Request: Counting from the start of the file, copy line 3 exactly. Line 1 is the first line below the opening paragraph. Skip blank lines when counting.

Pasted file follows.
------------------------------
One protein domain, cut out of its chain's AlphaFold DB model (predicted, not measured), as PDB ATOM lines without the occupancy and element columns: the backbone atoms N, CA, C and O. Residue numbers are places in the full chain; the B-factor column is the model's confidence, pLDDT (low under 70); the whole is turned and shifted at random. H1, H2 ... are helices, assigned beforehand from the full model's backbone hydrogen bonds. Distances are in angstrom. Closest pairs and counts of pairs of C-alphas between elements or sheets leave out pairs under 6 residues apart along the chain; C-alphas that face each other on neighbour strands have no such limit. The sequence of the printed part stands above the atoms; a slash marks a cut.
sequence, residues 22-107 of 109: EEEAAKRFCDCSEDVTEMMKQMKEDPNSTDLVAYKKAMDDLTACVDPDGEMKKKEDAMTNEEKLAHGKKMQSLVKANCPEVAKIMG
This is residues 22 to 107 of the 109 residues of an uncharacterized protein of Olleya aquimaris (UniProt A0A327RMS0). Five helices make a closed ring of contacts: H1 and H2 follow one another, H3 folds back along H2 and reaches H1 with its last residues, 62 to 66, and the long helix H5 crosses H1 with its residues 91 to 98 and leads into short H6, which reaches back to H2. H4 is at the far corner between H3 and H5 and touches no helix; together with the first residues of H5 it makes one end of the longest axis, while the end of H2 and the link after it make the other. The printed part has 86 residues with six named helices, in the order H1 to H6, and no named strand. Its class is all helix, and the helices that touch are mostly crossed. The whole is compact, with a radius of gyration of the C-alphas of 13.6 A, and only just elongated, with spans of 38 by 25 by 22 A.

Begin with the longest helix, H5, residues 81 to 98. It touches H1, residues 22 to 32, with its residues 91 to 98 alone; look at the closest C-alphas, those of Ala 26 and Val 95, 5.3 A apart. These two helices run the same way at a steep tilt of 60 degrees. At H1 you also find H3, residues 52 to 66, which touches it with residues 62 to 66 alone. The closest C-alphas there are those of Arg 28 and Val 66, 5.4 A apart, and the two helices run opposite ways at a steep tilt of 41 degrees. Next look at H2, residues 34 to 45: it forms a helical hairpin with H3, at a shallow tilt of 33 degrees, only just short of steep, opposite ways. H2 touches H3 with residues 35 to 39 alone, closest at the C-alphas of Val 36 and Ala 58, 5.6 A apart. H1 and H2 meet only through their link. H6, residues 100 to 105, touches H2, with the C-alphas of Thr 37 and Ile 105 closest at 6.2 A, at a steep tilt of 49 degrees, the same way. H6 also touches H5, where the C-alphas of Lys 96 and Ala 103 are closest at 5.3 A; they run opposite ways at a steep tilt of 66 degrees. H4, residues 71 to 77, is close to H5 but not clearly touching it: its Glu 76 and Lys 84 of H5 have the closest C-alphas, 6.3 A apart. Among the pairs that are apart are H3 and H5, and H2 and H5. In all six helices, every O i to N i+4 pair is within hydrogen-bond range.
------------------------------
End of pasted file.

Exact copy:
Begin with the longest helix, H5, residues 81 to 98. It touches H1, residues 22 to 32, with its residues 91 to 98 alone; look at the closest C-alphas, those of Ala 26 and Val 95, 5.3 A apart. These two helices run the same way at a steep tilt of 60 degrees. At H1 you also find H3, residues 52 to 66, which touches it with residues 62 to 66 alone. The closest C-alphas there are those of Arg 28 and Val 66, 5.4 A apart, and the two helices run opposite ways at a steep tilt of 41 degrees. Next look at H2, residues 34 to 45: it forms a helical hairpin with H3, at a shallow tilt of 33 degrees, only just short of steep, opposite ways. H2 touches H3 with residues 35 to 39 alone, closest at the C-alphas of Val 36 and Ala 58, 5.6 A apart. H1 and H2 meet only through their link. H6, residues 100 to 105, touches H2, with the C-alphas of Thr 37 and Ile 105 closest at 6.2 A, at a steep tilt of 49 degrees, the same way. H6 also touches H5, where the C-alphas of Lys 96 and Ala 103 are closest at 5.3 A; they run opposite ways at a steep tilt of 66 degrees. H4, residues 71 to 77, is close to H5 but not clearly touching it: its Glu 76 and Lys 84 of H5 have the closest C-alphas, 6.3 A apart. Among the pairs that are apart are H3 and H5, and H2 and H5. In all six helices, every O i to N i+4 pair is within hydrogen-bond range.